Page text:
The smell of train brakes still brings Darran Harvey back to December 1999 and the Glenbrook train disaster.
The now retired police officer worked a 20-hour day assisting with rescue and recovery operations, and after just four hours break started his next shift identifying bodies. Seven people died and 51 were injured when a CityRail train collided with the rear wagon of the long-haul Perth-to-Sydney Indian Pacific.
He recalls being particularly traumatised by the death of a child who was the same age as one of his sons at the time. But he got on with his job and on with his life.
Then came the 2013 Blue Mountains bushfires.
“I was right in amongst the fire and the smoke … these events built up and it just overwhelmed me. I was shaking, I couldn’t remember stuff, I was angry, I couldn’t decide what to do,” the retired Senior Constable recalls.
It wasn’t until July 2015 that he would be diagnosed with post traumatic stress disorder (PTSD).
“The police recognised it as 29 years of accumulated damage,” Mr Harvey said.
“If you don’t fix that problem down there it gets locked down there and builds up.”
The Faulconbridge man says while the Blue Mountains Police have been supportive, regular wellness checks for police and better awareness around what constitutes a healthy mind would be beneficial.
For two years Mr Harvey has been treated for PTSD. It’s been a long, hard road, but he’s in a much better place now and the violent nightmares have stopped. Whistling away to himself, “the boys say ‘Dad’s back' wife Carolyn says.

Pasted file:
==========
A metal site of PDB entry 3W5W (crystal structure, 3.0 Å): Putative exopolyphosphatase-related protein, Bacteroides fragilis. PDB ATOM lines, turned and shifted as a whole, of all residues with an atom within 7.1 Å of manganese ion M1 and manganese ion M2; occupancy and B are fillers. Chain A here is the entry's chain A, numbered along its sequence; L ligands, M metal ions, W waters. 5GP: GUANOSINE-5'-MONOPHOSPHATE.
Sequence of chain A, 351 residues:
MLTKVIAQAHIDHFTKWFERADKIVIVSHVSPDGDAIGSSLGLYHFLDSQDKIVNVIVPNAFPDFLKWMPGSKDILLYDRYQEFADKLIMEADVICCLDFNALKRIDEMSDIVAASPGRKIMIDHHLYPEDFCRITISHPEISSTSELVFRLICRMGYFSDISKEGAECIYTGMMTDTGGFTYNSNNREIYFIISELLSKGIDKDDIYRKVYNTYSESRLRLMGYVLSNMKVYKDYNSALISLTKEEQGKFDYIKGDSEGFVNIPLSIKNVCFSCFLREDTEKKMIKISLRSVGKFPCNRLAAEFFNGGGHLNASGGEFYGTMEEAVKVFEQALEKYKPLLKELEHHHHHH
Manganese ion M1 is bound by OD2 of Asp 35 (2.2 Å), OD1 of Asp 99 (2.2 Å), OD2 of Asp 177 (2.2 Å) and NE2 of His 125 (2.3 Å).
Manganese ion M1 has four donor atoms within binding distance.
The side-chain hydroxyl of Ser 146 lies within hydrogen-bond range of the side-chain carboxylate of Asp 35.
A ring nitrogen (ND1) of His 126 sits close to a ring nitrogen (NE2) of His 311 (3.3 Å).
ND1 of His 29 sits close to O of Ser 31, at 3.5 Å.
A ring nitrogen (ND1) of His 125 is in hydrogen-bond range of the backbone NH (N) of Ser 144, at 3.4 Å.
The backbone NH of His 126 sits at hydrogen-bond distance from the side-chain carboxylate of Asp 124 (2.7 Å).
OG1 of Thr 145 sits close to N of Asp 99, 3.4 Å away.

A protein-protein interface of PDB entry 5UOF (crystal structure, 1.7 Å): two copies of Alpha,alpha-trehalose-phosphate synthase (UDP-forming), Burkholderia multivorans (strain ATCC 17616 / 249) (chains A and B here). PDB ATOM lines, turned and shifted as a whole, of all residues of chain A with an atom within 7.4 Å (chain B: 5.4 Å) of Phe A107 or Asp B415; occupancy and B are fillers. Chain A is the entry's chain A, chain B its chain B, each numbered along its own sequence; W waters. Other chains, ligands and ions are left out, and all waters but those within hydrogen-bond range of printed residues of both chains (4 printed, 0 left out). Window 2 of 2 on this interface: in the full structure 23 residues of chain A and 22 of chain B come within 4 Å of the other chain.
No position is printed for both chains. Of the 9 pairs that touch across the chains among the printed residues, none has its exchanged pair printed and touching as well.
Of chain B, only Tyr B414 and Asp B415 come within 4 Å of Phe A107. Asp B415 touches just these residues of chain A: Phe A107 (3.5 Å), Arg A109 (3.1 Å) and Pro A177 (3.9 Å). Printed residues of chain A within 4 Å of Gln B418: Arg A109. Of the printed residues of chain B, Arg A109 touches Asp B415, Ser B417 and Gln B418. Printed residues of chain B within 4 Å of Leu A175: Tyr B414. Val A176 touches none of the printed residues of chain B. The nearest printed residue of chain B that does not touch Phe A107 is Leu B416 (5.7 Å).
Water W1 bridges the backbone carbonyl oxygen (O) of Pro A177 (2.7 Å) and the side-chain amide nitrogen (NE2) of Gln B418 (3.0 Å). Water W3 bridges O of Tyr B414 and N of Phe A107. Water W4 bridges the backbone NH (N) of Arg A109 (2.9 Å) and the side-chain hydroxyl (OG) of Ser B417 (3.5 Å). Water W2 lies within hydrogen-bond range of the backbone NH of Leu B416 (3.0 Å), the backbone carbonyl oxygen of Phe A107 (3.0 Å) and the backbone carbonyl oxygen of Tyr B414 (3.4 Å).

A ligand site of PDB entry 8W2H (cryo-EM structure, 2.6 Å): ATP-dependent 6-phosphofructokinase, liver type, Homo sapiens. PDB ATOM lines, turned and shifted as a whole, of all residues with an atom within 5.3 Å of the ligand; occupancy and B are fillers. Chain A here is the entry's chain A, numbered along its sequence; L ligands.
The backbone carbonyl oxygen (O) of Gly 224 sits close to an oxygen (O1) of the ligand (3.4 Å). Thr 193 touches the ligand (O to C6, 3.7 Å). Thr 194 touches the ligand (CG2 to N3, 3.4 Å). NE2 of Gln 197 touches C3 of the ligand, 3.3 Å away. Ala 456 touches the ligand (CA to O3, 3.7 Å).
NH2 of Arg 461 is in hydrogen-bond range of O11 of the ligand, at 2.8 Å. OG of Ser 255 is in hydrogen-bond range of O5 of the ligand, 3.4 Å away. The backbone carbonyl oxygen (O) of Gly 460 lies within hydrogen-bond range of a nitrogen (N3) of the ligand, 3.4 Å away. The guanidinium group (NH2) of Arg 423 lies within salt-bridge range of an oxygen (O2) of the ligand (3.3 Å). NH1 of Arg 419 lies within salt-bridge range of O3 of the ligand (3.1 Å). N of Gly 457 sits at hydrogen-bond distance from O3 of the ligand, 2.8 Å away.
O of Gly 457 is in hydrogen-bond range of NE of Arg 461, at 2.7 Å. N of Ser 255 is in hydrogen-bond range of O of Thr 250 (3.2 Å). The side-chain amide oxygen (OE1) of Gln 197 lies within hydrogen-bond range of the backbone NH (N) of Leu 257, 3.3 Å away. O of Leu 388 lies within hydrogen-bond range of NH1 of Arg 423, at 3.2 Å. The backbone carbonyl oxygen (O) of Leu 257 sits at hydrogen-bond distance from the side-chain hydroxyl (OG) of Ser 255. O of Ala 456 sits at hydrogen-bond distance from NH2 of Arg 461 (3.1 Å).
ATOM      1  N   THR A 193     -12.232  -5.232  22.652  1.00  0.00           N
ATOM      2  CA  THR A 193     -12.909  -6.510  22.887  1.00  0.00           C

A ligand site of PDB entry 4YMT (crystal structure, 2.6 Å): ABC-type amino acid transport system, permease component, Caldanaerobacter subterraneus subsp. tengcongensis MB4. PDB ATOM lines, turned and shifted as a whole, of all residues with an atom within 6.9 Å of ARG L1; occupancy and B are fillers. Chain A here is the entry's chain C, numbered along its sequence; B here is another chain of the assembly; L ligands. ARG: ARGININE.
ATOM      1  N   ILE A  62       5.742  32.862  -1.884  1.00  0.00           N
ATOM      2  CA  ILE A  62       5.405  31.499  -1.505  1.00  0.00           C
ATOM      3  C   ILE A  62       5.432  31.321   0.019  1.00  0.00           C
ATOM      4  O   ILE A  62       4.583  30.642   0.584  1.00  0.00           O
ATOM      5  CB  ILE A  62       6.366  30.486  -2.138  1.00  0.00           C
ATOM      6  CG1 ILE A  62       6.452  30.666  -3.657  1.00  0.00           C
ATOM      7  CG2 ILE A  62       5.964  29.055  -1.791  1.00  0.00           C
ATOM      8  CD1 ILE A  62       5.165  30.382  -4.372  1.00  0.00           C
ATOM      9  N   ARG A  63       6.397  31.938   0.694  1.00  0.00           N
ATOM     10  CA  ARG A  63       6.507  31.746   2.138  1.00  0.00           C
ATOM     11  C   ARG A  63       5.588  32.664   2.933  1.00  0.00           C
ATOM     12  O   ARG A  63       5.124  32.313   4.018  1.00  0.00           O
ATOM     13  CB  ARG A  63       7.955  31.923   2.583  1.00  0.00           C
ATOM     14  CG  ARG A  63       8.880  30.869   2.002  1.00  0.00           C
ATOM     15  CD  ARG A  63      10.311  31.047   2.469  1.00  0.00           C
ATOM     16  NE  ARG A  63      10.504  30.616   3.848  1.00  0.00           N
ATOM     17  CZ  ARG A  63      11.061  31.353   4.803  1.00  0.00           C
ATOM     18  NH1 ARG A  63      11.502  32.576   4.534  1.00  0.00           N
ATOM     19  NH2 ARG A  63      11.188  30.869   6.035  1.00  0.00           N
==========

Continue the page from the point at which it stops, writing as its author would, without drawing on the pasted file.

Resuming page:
In October Mr Harvey retired from the police force after 29 years service in the Blue Mountains. The 49-year-old has started a fencing business. “Fencing is kind of therapeutic,” he says.
While policing took everything he had – even his first day on the job at 19 was confronting: a fatal motorcycle crash – he enjoyed helping people. “I’m proud to have served the community where I grew up and resided,” Mr Harvey said.
A general duties police officer, Mr Harvey spent 10 years at Katoomba and 17 years at Springwood station.
He also worked as an analyst and intelligence officer, studying local crime statistics to assist police crews with effective patrolling.
In 1988 he performed guard duty at Sydney’s Powerhouse Museum for the visit of British Prime Minister Margaret Thatcher while snipers looked on, and in 2010 he was part of the NSW police force contingent protecting US President Barack Obama in his visit to Darwin.
In June 2015 when the Dalai Lama visited Leura, Mr Harvey was honoured to receive his blessing.
Mr Harvey has received his first clasp to the National Police Medal and third clasp to the NSW Police Service Medal for serving the community.
Blue Mountains Police Inspector Peter Balatincz said he was “to be congratulated on a fine policing career.”